Way back when, when my father celebrated his 90th birthday, family and friends gathered together for a reception in the basement of the church in Endwell, NY. When time came to cut the cake and sing Happy Birthday, someone asked my father if he wanted to say a few words. He did, and promptly offered a brief statement and a little story.
The statement was obviously in anticipation of the question everyone asks at moments like this: “What’s the secret to living to 90?”
His answer: “I eat oatmeal for breakfast almost every morning.”
As my father plunged into the little story that followed, I thought immediately of Dr. Gott, the author of the medical column that appears six days a week in the Times of Trenton and more than 300 other newspapers around the country. Oatmeal, I recalled, was one of the good foods on Dr. Gott’s prescribed list of common sense, practical things you can do to live a healthier life. I made a mental note: Do a column on Dr. Gott.
That was November, 2008. My father is now pushing 92, still kicking, still driving, and still eating his oatmeal. And now I am finally getting around to Dr. Gott.
Peter H. Gott has practiced medicine for more than 40 years and has written his column almost as long, but not much has been written about him. Googling Gott yields little in return. Realizing that he receives on the order of 2,500 letters a week, I figured he must have a way of handling mail. So I wrote Dr. Gott a letter with a few questions. A week or two later I got five-page response.
Gott, the son of a military man, moved annually as a child but ended up in Scarsdale, NY, after World War II. He graduated from Princeton in 1957 with a degree in psychology and earned his medical degree from Tulane. After several years as an intern and resident at various New York City hospitals, he “knew with certainty” that he did not want a big-city practice and settled in a small town in Connecticut.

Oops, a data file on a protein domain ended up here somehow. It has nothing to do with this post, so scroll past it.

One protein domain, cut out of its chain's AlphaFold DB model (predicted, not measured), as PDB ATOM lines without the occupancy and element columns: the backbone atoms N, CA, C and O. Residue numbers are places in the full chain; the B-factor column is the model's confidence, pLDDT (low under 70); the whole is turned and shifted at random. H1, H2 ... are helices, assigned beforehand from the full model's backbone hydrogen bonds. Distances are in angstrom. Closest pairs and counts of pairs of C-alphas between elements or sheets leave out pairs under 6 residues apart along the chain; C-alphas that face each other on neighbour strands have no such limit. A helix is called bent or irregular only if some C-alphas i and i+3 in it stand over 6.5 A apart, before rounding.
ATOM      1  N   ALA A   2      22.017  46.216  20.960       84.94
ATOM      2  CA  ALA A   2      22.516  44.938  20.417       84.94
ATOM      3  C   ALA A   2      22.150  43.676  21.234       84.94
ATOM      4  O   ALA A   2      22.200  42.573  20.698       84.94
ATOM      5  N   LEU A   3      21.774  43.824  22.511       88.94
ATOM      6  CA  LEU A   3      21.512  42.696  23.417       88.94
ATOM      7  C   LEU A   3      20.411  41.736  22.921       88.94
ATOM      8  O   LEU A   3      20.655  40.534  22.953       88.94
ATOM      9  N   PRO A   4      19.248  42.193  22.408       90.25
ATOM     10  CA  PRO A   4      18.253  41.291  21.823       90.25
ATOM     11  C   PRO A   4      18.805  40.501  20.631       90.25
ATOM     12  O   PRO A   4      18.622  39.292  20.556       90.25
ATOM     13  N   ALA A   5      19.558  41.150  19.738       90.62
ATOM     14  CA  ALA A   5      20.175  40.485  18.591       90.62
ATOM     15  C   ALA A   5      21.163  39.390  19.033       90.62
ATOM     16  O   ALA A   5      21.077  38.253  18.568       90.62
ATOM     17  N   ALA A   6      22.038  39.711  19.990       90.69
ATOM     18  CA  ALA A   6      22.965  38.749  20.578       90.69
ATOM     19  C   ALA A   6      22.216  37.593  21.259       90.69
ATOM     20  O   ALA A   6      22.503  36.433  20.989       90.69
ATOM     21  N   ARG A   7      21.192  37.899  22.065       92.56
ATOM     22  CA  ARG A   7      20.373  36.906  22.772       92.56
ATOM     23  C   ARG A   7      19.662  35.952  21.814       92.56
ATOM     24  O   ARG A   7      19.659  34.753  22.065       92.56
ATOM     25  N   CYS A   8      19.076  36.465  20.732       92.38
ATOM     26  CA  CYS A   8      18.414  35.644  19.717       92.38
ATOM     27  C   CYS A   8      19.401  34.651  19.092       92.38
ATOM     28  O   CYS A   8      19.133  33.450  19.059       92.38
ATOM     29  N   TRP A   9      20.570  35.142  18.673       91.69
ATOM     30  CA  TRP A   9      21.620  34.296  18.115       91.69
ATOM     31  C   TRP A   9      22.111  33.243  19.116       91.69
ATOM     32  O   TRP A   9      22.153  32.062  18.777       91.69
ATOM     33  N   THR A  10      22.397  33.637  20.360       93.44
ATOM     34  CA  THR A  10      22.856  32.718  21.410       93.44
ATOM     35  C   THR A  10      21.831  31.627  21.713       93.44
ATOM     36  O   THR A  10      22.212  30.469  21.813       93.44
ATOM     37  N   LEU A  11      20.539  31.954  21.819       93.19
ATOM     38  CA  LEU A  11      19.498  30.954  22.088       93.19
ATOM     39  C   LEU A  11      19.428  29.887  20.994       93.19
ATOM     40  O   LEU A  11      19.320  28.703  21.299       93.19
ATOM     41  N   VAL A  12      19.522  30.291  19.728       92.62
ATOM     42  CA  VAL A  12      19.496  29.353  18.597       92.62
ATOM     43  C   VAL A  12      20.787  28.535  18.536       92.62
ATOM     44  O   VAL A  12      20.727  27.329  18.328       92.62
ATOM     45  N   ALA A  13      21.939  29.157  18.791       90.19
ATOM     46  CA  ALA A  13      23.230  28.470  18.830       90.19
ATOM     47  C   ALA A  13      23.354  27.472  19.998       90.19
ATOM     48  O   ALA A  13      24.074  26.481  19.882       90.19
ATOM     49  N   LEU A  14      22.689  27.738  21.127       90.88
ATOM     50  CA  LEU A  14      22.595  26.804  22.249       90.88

“At one stage I was medical director of two prestigious prep schools, had a full-time practice, was director of health for the town, did examinations for our local fire department personnel, served as president of our county medical association, was chief of staff at our local hospital, a member of the Connecticut State Medical Society, on call every third night and every other weekend, and saw patients at three nearby skilled nursing facilities. My day started at 6:30 in the morning and theoretically ended at 5 in the evening except for the evening school clinics five nights a week. That was, of course, unless the phone rang at home (which it did constantly) because of sick boarding school students, hospital admissions, medical consultations prior to surgery, and slips on the winter ice. I can state emphatically the pleasure has been all mine — every hour of every day . . . While I sometimes felt like a hamster on a rapidly spinning wheel, I would do it all over again. Well, most of it, anyway.”
All the above soon was intertwined with the writing. “Early on, and in the midst of the chaos,” Gott writes, “I was infected with an incurable ailment — writing. I began by submitting columns on a variety of medical topics to my local weekly newspaper. From the beginning, I kept the messages simple, explaining what to do for swollen ankles, sprains, and strains. As the column progressed and being a person unafraid to poke fun at himself, I never hesitated to pick up on the arrogance and perceived superiority of physicians.